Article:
The next obstacle was educating homeowners on how to build up their creditworthiness to qualify for homeownership loans. He counseled many families on how to build credit, working with them in detail on what they could do to raise their scores. To facilitate their saving for down payments, he placed envelopes around his office with each family's name written on it. Each week, families would stop by his office and drop off $5.00 which Phil would then record and place in their corresponding envelope. In this way, the families were able to save toward their down payment and eventually reach the goal necessary for obtaining a loan.  


The Emmer's built over 600 homes in Lincoln Estates in southeast Gainesville and although he went on to create much more affluent developments in his long career; he will tell you that Lincoln Estates is what he is most proud.


Homes provide stability for families, allowing them to live healthier more productive lives, obtain higher educational accomplishments and become more involved in their communities.


Thanks to the Emmer's efforts, generations of leaders, educators, lawyers, judges, health professionals, and other hard-working citizens were able to emerge from within the community who would not have otherwise had the opportunity.

Event Sponsor Profile


Florida Credit Union is celebrating 60 years serving members in North Central Florida. From humble beginnings as a credit union founded by educators, to now serving 26 counties and more than 61,500 members, FCU has never forgotten that members are the reason for their success.


FCU is happy to continue our partnership with Alachua Habitat for Humanity. Just as FCU's initiative is to help build financial stability within our membership, Alachua Habitat for Humanity's initiative is to provide stability and a comfortable place to live for the residents of Alachua County.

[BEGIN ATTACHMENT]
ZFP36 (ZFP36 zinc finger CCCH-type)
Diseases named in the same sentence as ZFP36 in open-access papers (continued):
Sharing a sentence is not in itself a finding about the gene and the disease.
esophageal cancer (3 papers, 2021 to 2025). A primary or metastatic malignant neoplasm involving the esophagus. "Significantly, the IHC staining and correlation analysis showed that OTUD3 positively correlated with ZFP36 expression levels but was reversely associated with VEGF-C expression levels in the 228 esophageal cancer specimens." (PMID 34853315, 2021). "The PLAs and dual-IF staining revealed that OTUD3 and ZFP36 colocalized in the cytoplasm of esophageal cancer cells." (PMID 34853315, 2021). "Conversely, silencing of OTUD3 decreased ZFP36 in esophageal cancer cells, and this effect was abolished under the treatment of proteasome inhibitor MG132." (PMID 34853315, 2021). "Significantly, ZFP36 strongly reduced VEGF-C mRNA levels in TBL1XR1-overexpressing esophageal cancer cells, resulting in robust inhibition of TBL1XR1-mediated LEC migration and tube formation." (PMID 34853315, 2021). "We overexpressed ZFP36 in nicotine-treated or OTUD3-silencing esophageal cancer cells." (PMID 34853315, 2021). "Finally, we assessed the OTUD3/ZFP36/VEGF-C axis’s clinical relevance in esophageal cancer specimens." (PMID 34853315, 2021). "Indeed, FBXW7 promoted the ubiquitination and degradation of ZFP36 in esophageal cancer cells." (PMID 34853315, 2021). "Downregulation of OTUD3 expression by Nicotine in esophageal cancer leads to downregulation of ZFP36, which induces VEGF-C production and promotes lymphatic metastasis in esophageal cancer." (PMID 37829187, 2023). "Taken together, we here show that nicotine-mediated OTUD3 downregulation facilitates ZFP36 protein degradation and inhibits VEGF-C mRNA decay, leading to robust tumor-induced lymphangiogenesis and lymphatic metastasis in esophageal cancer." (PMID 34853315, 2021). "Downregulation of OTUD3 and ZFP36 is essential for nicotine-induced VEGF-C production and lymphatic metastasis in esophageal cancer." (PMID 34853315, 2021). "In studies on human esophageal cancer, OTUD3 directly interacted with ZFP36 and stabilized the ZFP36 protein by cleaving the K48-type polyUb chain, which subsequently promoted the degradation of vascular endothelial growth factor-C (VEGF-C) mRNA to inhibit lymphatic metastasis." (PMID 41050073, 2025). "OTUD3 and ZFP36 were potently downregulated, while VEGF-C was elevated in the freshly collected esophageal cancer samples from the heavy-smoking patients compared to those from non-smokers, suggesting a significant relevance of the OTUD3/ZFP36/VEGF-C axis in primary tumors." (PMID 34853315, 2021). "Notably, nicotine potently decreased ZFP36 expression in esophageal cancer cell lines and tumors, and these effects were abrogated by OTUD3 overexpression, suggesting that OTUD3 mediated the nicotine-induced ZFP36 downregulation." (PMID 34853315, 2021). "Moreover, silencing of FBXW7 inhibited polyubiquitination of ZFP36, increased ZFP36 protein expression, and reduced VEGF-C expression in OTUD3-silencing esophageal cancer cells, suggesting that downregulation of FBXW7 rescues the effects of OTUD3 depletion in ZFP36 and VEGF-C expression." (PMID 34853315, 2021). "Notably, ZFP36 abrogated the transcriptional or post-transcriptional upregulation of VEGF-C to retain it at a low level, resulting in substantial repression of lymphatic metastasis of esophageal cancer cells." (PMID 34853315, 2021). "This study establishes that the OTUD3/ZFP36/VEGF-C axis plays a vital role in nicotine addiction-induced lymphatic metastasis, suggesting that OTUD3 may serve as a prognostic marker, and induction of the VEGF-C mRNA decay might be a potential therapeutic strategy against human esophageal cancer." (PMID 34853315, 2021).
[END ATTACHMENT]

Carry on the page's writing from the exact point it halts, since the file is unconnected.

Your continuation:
Neighborhood Revitalization Initiative

As part of the Neighborhood Revitalization Initiative, Habitat has partnered with CRA to complete 10 "A Brush with Kindness" projects in the Greater Duval neighborhood.


So far we have completed 4 out of the 10.


If interested in volunteering for an ABWK project, sponsoring a house, or to find out how to apply for ABWK on your home, please contact Jill Carter at

Joyce Law, A Brush with Kindness

Joyce Law has a new reason to look forward to coming home.


In August, she was chosen to be a participant in Habitat for Humanity's A Brush with Kindness program, which gave her house of more than 40 years an instant makeover.


"I was pleased with the work ethic and attitude of everyone involved," Law said. "The experience from beginning to end has been really rewarding. It's inspired me to volunteer to do what I can to help."


Alachua Habitat is partnering through the Greater Duval Neighborhood Revitalization Initiative with the Gainesville Community Redevelopment Agency (CRA) to paint and revitalize 10 homes in the coming year. The Law home was the first home completed through the initiative.


The trained professionals and volunteers from Alachua Habitat inspected her home for minor repairs, power-washed it and painted it a fresh color of her choosing.


"Every time I turn the street corner to go into my house it stands out. It makes the neighborhood look nicer," Law said.


Law lives with her husband and two grandchildren in the same house she's lived in since 1974. The house, located in the Duval area, was chosen for the Neighborhood Revitalization Initiative partnership.